Since the Prism program has become public, we’ve heard from both sides – both for and against. I’m not going to try to convince you either way, both sides have valid points.
I will say I may have been swayed to support the Intel community, but with this administration…now I’m not so sure. I will admit, there’s a fine line between privacy and counter-terrorism.
First let me explain what PRISM is and what it’s supposed to do.
NSA access is part of a previously undisclosed program called Prism, which allows officials to collect material including search history, the content of emails, file transfers and live chats, the document says. More specifically, it’s a data mining program.
The Guardian UK has verified the authenticity of the document, a 41-slide PowerPoint presentation – classified as top secret with no distribution to foreign allies – which was apparently used to train intelligence operatives on the capabilities of the program. The document claims “collection directly from the servers” of major US service providers such as Microsoft, Google, Facebook, Apple and other US internet providers.
Unlike the collection of the Verizon call records, this surveillance can include the content of communications and not just the meta data,(meta data is technical information about communications traffic and network devices) although members of the Intelligence community state that only meta data is being collected. If this is true, it would be the first time President Obama was honest about anything – ever.
Although the presentation claims the program is run with the assistance of the companies, all those who responded to a Guardian UK request for comment on Thursday denied knowledge of any such program.
Now let’s take a look at the other side of the coin…
Section 702 is a provision of FISA that is designed to facilitate the acquisition of foreign intelligence information concerning non-U.S. persons located outside the United States. It cannot be used to intentionally target any U.S. citizen, any other U.S. person, or anyone located within the United States.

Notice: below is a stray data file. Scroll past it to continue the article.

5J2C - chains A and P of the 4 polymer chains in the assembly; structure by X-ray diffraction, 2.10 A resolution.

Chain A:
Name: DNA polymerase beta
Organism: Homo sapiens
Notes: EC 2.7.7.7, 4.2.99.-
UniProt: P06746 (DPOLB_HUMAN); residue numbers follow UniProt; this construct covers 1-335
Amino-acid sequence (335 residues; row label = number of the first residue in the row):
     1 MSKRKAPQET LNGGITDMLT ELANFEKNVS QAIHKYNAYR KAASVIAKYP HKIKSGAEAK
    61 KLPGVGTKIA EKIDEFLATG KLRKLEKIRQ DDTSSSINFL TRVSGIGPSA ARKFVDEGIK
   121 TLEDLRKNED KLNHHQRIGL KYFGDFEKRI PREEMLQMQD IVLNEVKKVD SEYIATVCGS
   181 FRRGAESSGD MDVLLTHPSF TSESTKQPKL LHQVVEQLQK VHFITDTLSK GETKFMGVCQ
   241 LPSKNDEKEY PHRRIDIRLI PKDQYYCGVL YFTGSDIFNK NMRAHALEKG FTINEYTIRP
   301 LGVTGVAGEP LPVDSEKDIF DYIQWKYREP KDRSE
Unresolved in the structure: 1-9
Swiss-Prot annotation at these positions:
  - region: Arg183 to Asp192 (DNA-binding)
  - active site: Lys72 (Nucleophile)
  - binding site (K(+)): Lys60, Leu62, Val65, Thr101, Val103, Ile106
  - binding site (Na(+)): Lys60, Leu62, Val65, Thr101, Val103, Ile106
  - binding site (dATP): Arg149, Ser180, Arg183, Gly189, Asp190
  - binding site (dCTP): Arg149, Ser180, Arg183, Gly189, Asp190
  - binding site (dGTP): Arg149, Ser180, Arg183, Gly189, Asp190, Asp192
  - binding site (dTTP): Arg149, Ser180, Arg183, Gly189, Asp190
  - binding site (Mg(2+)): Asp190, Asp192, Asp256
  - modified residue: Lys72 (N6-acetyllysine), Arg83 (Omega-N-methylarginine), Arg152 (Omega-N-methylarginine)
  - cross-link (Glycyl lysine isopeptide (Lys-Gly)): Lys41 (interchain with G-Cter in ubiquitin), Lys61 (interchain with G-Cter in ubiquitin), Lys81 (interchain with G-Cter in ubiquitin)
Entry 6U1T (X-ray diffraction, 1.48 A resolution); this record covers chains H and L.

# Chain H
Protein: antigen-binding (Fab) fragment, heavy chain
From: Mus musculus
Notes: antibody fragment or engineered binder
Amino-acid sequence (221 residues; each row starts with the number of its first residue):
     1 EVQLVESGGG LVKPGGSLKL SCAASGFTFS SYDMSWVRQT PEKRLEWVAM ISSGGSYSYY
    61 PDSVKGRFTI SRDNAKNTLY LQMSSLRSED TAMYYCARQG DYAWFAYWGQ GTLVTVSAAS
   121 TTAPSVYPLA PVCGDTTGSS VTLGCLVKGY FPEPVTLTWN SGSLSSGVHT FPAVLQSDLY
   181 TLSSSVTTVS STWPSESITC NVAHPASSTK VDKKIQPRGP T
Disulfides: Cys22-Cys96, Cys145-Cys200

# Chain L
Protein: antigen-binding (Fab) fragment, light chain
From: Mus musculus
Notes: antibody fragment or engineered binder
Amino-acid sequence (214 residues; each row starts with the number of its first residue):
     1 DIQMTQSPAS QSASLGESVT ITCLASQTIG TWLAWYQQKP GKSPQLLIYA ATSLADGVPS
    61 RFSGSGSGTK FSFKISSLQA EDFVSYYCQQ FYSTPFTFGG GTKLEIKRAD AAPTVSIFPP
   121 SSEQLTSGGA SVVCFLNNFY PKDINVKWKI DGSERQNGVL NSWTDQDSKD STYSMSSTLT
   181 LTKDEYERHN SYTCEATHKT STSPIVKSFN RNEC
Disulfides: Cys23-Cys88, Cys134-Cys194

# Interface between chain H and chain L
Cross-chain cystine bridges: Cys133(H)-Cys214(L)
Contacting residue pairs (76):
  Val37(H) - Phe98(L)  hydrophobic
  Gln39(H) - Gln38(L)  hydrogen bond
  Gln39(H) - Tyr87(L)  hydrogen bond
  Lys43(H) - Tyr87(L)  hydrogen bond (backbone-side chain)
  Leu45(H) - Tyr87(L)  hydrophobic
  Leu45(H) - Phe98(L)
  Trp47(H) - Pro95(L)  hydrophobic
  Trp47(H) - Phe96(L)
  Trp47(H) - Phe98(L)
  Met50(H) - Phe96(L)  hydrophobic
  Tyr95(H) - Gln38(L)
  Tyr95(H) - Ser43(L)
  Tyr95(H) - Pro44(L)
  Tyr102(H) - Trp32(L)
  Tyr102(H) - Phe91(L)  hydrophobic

The information, the data, may be in the US as a result of the global spread of the internet and the physical location of servers. But the information cannot be about either a US citizen or someone who is in the US. And, if we’re prepared to be honest about matters, we do actually want the government to be keeping an eye on foreigners in foreign lands. Which is what they’re doing.
Has the program actually thwarted a terrorist attack?
Nobody knows. The US government has said that the monitoring schemes it runs are necessary to defend against terrorist threats. But it hasn’t cited any threats that were thwarted – unsurprising, given that the program has only just become public. One member of the intelligence community has stated that they have used collected information to stop a planned attack, but because of security reasons he could not elaborate.According to John Arquilla, writer for National Security at foreignpolicy.com:
“The tantalizing prospect of PRISM, and of the whole “finding effort,” is to deny the terrorists the virtual haven that they enjoy throughout the world’s telecommunications spaces — indeed, throughout the whole of the “infosphere,” which includes cyberspace. The piercing of this veil would mark a true turning point in the war on terror, for al Qaeda and other networks simply cannot function with any kind of cohesion, or at any sort of reasonable operational tempo if their communications become insecure. Cells and nodes would be ripped up, operatives killed or captured, and each loss would no doubt yield information that imperiled the network further. Even if al Qaeda resorted to the drastic measure of moving messages, training, and financial information by courier, operations would be so slowed as to cripple the organization. And even couriers can be flagged on “no fly” lists or caught boarding tramp steamers and such. So for all the furor caused by the PRISM revelations, my simple recommendation is to take a deep breath before crying out in protest. Think first about how the hider/finder dynamic in the war on terror has driven those responsible for our security to bring to bear the big guns of big data on the problem at hand. Think also about whether a willingness to allow some incursions into our privacy might lead to an improved ability to provide for our security, and where that equilibrium point between privacy and security might be. And last, think about the world as it might be without such a sustained effort to find the hidden — to detect, track, and disrupt the terrorists. That would be a world in which they stay on their feet and fighting, and in which they remain secure enough, for long enough, to acquire true weapons of mass destruction. Those of us in the national security business, who know that networks so armed will be far harder to deter than nations ever were, believe that big data approaches like PRISM and its forebears, have been and remain essential elements in the unrelenting and increasingly urgent effort to find the hidden.”
I’ll admit, I’m sitting on the fence on this one – for now- at least until I get more facts..
What do you think? Is our government over reaching again or is this program necessary to keep us safe from further planned terrorist attacks? I’d really like to hear your opinions.